The Vinyl Vault, Part Two
Retro turntables and the custom market
Turntables are very often seen as totally archaic playback devices. Although we have seen some brilliant and wonderfully advanced technological creations in the past few years, there is still a very strong user base out there that makes use of very old turntables. In many cases these units have been serviced and kept in very good condition and in other cases they have been modified very heavily and can really compete with more modern designs. The more commonly used designs like Garrard have models like the 301 and 401 date from the 60’s yet these motor units are very often quite sought after and the main reasons are that they are sturdy and reliable and can still be serviced after all these years. Home constructors usually come up with wonderful designs that combine very diverse materials in the quest to dampen unwanted vibrations. Some even add a much more modern slant that gives these designs a new lease on life. Included herewith are a few images of the Garrard 301 and 401 models, with new plinths and also with a variety of tone arms, etc.
There are many other manufacturers that have produced excellent turntables through the years. Some have been based on the suspension system designs, e.g. Acoustic Research, Alphason, Logic, Dunlop, and some even older designs like Thorens, Connoisseur, Lenco, etc. Modern thinking does seem to eschew suspended or suspension designs as the high mass route does have its benefits, like damping. But it would appear that the allure of the vintage system is far more seductive than ever. With vinyl software now becoming more freely available and more sought after, a lot of people are hauling out their collections and servicing their turntables and having a lot of fun once again. In many cases the only thing that is preventing people from using their turntables is a broken stylus or a worn belt. Once replaced, they are spinning old favourites again. Shown here is an original Acoustic Research Legend turntable, circa 1961, including the original tone arm. Also shown are examples of Thorens turntables, one fitted with an Ortofon SPU, and the other with a beautifully re-built wooden plinth. We supply the entire range of Ortofon SPU cartridges. These are highly regarded cartridges and quite popular with 12” arms, of which Ortofon still manufacture exceptional units.
The custom builder aftermarket is very much alive. The thrill of building and modifying turntable motors and bases, adding special tone arms, finding solutions to damping problems, correcting vibration issues and then finally finishing the units with attention to detail and exceptional paint finishes or varnished wooden plinths must be quite fulfilling as the market actually seems to be expanding. In many cases older turntables are partnered with older amplifiers and speakers and nostalgia certainly plays a big role in these systems. But the bottom line is that these systems give immense enjoyment to their users, and definitely surprise many new listeners at the same time.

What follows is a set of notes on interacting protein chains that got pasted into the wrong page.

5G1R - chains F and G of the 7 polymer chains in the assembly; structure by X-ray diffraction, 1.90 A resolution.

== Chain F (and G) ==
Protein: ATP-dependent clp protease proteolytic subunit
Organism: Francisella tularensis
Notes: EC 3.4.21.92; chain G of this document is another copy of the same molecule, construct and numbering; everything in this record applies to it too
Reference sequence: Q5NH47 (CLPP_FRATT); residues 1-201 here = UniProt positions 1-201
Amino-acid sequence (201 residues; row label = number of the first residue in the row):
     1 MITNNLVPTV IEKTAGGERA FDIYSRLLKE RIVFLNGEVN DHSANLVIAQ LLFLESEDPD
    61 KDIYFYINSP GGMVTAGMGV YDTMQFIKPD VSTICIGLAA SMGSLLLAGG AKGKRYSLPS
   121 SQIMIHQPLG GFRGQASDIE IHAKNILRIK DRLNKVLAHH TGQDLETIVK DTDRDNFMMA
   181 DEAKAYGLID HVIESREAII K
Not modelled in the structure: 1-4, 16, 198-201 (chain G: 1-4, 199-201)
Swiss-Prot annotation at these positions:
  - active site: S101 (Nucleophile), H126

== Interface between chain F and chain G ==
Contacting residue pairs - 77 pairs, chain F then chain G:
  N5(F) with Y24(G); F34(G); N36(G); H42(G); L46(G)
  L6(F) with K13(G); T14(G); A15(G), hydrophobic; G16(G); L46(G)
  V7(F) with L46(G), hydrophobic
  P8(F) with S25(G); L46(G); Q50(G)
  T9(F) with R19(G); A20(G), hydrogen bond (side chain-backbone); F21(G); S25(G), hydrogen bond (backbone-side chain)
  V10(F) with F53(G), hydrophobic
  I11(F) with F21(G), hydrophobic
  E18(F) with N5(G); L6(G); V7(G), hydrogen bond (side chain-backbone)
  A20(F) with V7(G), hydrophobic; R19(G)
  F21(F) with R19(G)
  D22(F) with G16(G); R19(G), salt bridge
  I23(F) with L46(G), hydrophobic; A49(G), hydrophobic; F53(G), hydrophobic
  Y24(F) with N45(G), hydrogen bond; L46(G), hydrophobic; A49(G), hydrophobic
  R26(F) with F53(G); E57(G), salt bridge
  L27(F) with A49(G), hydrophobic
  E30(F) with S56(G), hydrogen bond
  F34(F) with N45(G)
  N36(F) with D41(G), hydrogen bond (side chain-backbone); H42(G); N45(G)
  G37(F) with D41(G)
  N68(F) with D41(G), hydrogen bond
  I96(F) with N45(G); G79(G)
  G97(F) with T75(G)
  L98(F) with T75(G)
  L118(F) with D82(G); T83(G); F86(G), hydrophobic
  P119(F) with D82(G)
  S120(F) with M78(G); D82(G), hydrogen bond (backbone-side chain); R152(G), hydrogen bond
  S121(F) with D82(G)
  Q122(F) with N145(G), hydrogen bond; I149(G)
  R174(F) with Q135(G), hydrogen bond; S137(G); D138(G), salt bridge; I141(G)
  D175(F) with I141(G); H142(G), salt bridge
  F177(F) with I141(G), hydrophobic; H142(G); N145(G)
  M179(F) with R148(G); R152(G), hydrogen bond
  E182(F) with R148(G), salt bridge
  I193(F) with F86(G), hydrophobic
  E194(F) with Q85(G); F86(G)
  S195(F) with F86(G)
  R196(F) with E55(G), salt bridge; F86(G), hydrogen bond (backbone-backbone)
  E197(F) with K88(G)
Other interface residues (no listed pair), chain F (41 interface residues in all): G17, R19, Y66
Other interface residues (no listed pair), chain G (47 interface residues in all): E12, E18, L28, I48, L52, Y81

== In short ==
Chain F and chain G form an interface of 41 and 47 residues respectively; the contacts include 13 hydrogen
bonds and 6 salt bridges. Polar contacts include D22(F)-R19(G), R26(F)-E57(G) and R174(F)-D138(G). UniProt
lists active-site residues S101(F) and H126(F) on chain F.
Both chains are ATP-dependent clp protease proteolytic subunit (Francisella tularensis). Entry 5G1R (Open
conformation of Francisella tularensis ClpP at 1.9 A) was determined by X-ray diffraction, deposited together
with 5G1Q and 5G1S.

There are some considerations that need to be made when deciding on the viability of an old turntable and its refurbishing:
- Age and general condition – if the turntable in question requires many parts and is not in a good condition, the cost of replacement of such parts might be very expensive or not even possible at all. It might be possible to have certain parts machined and there might be replacement equivalents available, but generally many such parts may not be available at all.
- Cost of a custom plinth – the general approach is to retain the motor unit and mount it in a custom plinth. Some plinths are very advanced and contain multiple materials and are built to extremely high standard. It stands to reason that the cost might be very high. Unfortunately not everybody has the same carpenter skills.
- Tone arms and cartridges – older tone arms are generally not too brilliant and it would always make sense to replace the arm with a modern unit, with better bearing tolerances and the capabilities of better and more secure tracking. Conversely modern cartridges sound so much better than older units and give much better performance.
- Sustainability – you might have spent a tidy packet on getting the whole unit up and running, and you are quite happy. As all things in life you will reach a point where something will have to be serviced or replaced. Will it still be available, and will it be affordable? If not, are the available solutions affordable?
If you feel quite comfortable with the above aspects, go ahead and tackle the project. There is a certain perverse satisfaction in getting old audio components to produce lovely music, and the smiles on peoples faces is always the reward. The level of what can be achieved with a turntable is only limited by your imagination, and your inventiveness, but be prepared to do some dedicated and hard work to ensure an enjoyable end result. Shown below are examples of self-built tone arms and other related items like plinths and mountings and also some wonderful individual designs.
In the next installment we will be looking at phono amplification in depth, and the various ways in which one can convert the tiny signal from the cartridge into glorious and enjoyable sound.